Technically, The Afterparty is one show, a murder mystery in the style of Agatha Christie that tracks what happens when the celebration following a high school reunion becomes the site of tragedy for an obnoxious pop singer (Dave Franco).
But it also could be said to be many different shows, as every member of the all-star cast, including Sam Richardson, Zoë Chao, Ben Schwartz, Ike Barinholtz, Ilana Glazer, and Jamie Demetriou, is a suspect, and as Detective Danner (Tiffany Haddish) interviews them, their version of events mimics a popular genre of entertainment.
Each episode thus focuses on one genre, from rom-com to action movie to musical and more, as meticulously recreated by creator Chris Miller, which he says evolved organically out of his original concept for the series.
“I grew up loving murder mysteries, I read all of the Agatha Christie books and watched Columbo religiously and movies like Clue and anything I could get my hands on,” he tells Consequence during a recent press day. “I always loved how it would make me feel when a good murder mystery happened, like it was all right there in front of me and I didn’t see it. It was both surprising and satisfying.”
From there, he says, “I got the idea to try one in Rashomon style, where each character would provide a different version of their view of what happened on the night and it would all add up to something, and that is where I got excited.”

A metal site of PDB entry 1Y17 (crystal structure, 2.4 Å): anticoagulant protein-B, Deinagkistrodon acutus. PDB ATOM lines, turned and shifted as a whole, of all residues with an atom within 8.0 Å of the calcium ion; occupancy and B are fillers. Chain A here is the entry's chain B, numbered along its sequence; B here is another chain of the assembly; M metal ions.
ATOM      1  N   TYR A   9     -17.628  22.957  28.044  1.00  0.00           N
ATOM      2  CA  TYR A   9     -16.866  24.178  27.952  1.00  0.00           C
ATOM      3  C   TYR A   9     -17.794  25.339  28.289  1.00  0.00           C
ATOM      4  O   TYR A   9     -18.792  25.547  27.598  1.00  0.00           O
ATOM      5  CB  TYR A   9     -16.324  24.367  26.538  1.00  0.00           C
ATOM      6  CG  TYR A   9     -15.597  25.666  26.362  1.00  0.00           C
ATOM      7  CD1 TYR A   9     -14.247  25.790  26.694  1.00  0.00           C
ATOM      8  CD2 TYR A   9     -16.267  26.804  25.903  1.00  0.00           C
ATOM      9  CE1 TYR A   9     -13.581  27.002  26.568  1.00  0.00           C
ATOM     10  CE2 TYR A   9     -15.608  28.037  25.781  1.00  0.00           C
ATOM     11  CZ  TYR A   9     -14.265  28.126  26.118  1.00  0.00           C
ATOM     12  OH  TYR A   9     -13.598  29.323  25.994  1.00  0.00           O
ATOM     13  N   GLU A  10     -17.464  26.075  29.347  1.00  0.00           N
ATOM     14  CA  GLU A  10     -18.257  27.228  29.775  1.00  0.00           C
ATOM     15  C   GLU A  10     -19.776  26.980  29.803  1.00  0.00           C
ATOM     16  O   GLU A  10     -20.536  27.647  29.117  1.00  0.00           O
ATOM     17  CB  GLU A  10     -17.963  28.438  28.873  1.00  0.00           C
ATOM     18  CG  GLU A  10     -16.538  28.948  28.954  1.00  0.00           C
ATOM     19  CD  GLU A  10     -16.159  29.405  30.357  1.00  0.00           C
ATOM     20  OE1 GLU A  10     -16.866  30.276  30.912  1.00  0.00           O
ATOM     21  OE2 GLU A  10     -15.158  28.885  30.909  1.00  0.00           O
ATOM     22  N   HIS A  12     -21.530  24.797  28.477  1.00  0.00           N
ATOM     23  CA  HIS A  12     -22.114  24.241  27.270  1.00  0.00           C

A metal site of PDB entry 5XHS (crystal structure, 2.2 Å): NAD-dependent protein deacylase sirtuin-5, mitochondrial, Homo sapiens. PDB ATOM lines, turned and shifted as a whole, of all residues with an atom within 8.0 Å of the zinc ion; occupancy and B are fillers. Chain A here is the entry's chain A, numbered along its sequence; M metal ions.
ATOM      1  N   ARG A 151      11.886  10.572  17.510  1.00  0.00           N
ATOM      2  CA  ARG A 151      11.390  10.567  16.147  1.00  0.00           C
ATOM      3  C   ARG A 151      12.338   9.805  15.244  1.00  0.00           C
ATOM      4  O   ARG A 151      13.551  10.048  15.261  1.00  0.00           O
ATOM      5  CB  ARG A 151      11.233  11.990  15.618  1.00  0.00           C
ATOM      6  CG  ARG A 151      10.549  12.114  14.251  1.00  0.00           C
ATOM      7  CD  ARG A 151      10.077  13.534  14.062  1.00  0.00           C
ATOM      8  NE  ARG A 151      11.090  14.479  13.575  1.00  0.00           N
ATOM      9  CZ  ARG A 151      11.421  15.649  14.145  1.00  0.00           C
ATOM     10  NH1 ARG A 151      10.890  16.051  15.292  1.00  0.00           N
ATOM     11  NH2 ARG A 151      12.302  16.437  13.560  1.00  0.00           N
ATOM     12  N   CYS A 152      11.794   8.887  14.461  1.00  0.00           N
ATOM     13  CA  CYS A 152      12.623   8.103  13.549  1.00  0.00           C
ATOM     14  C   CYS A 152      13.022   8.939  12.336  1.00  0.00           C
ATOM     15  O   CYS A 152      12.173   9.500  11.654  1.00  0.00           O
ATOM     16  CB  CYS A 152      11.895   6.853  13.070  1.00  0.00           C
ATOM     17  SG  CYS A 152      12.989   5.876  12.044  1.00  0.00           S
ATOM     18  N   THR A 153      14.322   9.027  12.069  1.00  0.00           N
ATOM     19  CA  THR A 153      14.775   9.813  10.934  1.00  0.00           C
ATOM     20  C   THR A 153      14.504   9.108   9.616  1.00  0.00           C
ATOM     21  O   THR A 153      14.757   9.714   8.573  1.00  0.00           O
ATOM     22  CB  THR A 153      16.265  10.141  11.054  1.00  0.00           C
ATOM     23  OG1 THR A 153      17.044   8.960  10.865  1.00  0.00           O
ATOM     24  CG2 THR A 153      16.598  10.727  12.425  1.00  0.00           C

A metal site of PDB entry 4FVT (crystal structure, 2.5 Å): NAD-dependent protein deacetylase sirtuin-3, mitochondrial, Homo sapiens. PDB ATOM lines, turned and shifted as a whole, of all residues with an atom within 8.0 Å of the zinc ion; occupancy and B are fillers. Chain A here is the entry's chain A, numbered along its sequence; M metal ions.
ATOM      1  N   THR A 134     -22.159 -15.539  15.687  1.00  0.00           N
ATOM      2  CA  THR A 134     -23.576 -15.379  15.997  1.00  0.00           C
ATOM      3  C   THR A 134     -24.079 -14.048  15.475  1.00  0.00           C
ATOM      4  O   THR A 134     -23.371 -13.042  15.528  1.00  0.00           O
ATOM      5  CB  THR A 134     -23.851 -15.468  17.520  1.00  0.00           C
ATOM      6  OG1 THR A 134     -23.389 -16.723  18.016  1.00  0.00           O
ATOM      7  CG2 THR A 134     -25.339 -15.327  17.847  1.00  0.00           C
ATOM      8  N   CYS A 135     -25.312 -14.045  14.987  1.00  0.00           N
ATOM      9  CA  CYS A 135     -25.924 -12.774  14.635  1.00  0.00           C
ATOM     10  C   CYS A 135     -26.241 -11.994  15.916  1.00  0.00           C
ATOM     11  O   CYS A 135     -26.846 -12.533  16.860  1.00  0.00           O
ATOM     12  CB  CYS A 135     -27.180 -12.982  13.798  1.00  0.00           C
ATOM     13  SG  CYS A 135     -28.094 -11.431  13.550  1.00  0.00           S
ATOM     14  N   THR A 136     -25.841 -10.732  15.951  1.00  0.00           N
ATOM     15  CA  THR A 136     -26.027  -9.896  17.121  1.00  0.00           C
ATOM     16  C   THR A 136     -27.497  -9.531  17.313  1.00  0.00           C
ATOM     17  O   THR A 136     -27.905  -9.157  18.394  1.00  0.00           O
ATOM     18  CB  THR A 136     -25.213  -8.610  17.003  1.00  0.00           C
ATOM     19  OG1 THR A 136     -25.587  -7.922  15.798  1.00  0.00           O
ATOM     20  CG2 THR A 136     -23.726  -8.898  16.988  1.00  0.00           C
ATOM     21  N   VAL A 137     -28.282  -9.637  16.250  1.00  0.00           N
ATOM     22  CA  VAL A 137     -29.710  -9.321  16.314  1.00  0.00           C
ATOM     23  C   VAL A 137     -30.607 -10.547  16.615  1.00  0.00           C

While it had originally been a potential feature film idea, once it became a TV series, executive producer Phil Lord says, “that opened up the opportunity to treat each episode as its own genre, the way everyone is the hero of their own narrative. They star in their own movies so it seemed only natural to depict each person’s story in the way that they imagine it.”
Adds Miller, “Each one of these is like its own little movie, and each one has its own music and lighting and lenses and camera work and costumes. There’s slight variations in everyone’s costume from episode to episode to match the style… It’s complicated, it’s really ambitious. But that’s part of the fun, is that you’re doing something that hasn’t been done before. That’s what we like to do we never really have it any other way.”
While playing with genres in this way is on the surface a fun aspect of the series, it also has a deeper thematic purpose. As Miller says, it explores “the idea that everyone sees the world through a different lens, and people that you may think of one way are actually seeing the world another way, and it’s also an opportunity to get into their internal life and visualize what they’re feeling.”